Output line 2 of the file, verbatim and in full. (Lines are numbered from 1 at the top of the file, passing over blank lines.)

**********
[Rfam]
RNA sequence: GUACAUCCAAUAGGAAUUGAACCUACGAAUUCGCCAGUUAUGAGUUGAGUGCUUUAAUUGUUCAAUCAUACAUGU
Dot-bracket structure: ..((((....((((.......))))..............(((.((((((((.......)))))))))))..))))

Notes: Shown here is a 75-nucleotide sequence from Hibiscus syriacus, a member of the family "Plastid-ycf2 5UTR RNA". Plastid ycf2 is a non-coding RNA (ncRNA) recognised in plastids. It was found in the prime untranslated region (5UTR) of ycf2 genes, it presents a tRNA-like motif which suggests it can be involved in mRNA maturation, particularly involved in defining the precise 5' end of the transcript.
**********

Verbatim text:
RNA sequence: GUACAUCCAAUAGGAAUUGAACCUACGAAUUCGCCAGUUAUGAGUUGAGUGCUUUAAUUGUUCAAUCAUACAUGU